In a lawsuit filed earlier this month, Adam Wiercinski, a caterer and deliveryman for Mangia from 1992 until 2008, alleges that managers at Sasha Muniak’s upscale takeout joints, including Muniak’s sister, violated the State Human Rights Law by discriminating against him because he was a Polish Jew. According to the complaint we obtained, which you can view below, Wiercinski experienced mental anguish, emotional distress, humiliation, physical injury, and lost wages owing to years of “willful, outrageous, and shocking” conduct. Attorneys are asking that Mangia pay $1 million for each violation found, as well as lost wages and benefits.
The story begins in 1995, when an assistant manager at Mangia 48, Wojciech Lipski, allegedly showed a dislike of Wiercinski by assigning him small orders so that he’d get smaller tips. When Wiercinski complained, he was ordered to deliver 50 bottles of iced tea, causing him to throw out his back. His condition only grew worse when he continued to get heavy deliveries and small orders. When Wiercinski complained that his tips had fallen off to about $6,500 per year after Lipski was promoted to manager, Lipski allegedly told him, “Over my dead body will you be making any money here, you little Jew.”
According to the suit, Lispki ended up firing him, but Wiercinski succeeded in getting a gig at another location, Mangia 57. There he allegedly fell under the repeated abuse of another manager, Artur Zbozen, who hurled various racial slurs at him, warned other workers (who also taunted the plaintiff) that they’d be treated in a similar manner if they befriended him, and often paid the plaintiff in pennies (sometimes hurling them), or refused to deal with him altogether — until he finally fired him during a confrontation about the treatment. Among the litany of complaints about Zbozen: “Mr. Zbozen often passed gas in front of the plaintiff. He would also sprinkle salt and say, ‘This is your Cyclone [sic] B, you stupid Jew.’” Wiercinski was rehired after going to a superior, but the abuse is said to have continued. He eventually asked to be taken off of the night shift, which meant fewer working hours, but co-workers continued calling him “stupid Jew,” “Jewish pederast,” and the like.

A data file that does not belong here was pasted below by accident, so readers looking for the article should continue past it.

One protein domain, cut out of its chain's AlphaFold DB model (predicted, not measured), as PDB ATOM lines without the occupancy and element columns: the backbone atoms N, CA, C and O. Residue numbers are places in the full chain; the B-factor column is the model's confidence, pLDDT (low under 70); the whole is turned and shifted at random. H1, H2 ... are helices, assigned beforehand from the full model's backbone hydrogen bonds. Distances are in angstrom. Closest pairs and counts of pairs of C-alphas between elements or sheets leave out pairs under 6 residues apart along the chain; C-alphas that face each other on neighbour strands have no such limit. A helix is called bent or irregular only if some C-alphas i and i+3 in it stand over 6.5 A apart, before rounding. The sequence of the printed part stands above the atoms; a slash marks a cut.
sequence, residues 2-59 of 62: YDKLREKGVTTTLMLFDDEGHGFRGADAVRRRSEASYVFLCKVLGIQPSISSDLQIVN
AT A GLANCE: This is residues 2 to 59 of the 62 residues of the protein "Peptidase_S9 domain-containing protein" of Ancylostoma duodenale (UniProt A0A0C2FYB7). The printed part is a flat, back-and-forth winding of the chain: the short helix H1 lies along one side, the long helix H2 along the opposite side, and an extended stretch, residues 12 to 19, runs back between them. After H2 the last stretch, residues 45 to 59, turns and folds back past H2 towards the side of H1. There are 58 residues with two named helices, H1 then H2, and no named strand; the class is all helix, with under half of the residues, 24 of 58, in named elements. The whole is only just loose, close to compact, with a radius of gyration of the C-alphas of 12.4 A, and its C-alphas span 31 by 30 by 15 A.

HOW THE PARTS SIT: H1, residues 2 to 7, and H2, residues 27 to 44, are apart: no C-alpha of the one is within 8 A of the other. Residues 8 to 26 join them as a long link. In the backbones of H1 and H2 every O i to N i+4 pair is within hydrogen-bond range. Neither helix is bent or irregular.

In February of 2007, Muniak’s sister Malgorzata Cymanow is said to have gathered the plaintiff’s co-workers and told them not to speak to the “Jewish traitor” because he was about to file a lawsuit. That summer, the plaintiff indeed filed a lawsuit alleging discrimination. After a two-month leave to care for his ailing mother, Wiercinski was told that Muniak had instituted a hiring freeze in an effort to reduce Mangia’s workforce, and that he wouldn’t be getting his job back. However, Wiercinski believes that others who took similar leaves got their jobs back, and that new employees were hired during the supposed freeze.
All very shocking allegations to be sure — we’ve left a message at Mangia HQ and are awaiting any comment.
Update: Per an earlier story in the Post, Wiercinski filed papers with the N.Y. Division of Human Rights in May. According to these new papers filed with the U.S. District Court Eastern District of New York, Wiercinski discontinued the earlier case during a hearing with the Division of Human Rights (we’re attempting to find out why) and was denied a request to reopen it. Wiercinski hasn’t been granted a right to sue letter by the NYDHR, but is nevertheless suing “so as not to miss the statute of limitations,” according to the new complaint.
Wiercinski v. Mangia [PDF]